Greece’s Election Results: Déjà Vu All Over Again?

The conservative New Democracy party eked out a victory in Sunday's parliamentary elections — though, once again, not enough to form a government outright

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Pascal Rossignol / Reuters

New Democracy's leader Antonis Samaras leaves the conservative party's main election kiosk in Athens on June 17, 2012. Samaras, who claimed victory in the Sunday national elections, said Greeks had voted to stay in the euro zone

Has the euro zone found some breathing room in its crisis? The conservative New Democracy (ND) party eked out a victory in Greece’s parliamentary elections on Sunday, edging out the leftist Syriza party, which is strongly opposed to the austerity measures imposed as part of the country’s bailout. The margin was less than 3 points. The victory, however, still leaves Greece without a government. ND failed to win an outright parliamentary majority and must join forces with at least one party to govern. The scenario is similar to the results of an earlier round of voting. ND also came in first in May 6 elections, again with Syriza running a close second, but failed to form a government then.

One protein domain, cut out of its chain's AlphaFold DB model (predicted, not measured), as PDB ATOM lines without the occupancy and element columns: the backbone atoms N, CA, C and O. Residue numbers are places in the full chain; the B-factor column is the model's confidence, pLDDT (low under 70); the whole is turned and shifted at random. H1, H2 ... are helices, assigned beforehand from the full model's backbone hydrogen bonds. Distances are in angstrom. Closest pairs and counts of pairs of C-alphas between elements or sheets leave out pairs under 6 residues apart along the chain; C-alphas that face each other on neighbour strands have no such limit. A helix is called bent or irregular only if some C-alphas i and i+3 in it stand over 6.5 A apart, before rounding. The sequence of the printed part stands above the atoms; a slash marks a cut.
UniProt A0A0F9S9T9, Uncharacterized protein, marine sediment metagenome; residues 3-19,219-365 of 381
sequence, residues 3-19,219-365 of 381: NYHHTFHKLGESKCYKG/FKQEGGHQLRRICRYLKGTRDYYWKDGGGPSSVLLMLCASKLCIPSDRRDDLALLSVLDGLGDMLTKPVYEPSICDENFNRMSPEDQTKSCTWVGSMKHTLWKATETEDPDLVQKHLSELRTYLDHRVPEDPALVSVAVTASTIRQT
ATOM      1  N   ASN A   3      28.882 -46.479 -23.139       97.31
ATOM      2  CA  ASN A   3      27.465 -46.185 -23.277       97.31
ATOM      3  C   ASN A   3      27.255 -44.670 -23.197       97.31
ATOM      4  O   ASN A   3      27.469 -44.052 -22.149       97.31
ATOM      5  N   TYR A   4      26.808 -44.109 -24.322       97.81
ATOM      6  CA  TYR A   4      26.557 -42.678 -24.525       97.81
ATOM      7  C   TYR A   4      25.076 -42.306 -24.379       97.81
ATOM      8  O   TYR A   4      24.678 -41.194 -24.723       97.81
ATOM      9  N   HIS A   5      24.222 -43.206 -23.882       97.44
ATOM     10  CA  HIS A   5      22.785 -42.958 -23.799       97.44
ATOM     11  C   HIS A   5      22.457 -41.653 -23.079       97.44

Forming a government quickly is crucial because Greece could run out of cash to pay its bills as early as next month. It’s unclear which party might join ND in coalition. Greek media are speculating that the conservatives might join force with their traditional rival, the Socialist PASOK party, which came in a distant third on Sunday. Whether the results fully reflect the popular will is another question: nearly 38% of eligible voters abstained from voting — a much higher percentage than any party received.

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Trailed by a cheering entourage, ND leader Antonis Samaras, 61, told reporters that the outcome was “a stable foundation for national unity with a European direction” and he asked political leaders to “join a government of national salvation.” “Greece’s position in Europe will not be put in doubt,” said Samaras, an economist and longtime politician educated at Amherst and Harvard. German Chancellor Angela Merkel called to congratulate him on the results.

Samaras’ main rival, Alexis Tsipras, the leader of Syriza, conceded the elections late Sunday and also congratulated Samaras. But Tsipras, 37, a civil engineer educated at the National Technical University of Athens, continued to insist that Europe’s austerity policy is deeply flawed and is destroying the economy of Greece and other troubled countries in the 17-member euro zone. Rejecting austerity measures, he said, is “the only viable solution not only for Greece but also for Europe.” Some observers feel Tsipras is the ultimately political winner in the two rounds of voting, having brought his coalition from the fringes to prominence — and by forcing the main parties (and the E.U.) to change the nature of the austerity debate.

Nevertheless, his hard line may have cost him. Even though Tsipras has consistently said he supports the euro zone and wants Greece to remain in it, Samaras framed this election as a referendum on the euro; ND even promoted TV campaign spots showing a forlorn schoolgirl asking why Greece wasn’t a member of the euro zone. A vote for ND, Samaras said, would be a vote to stay in the euro zone.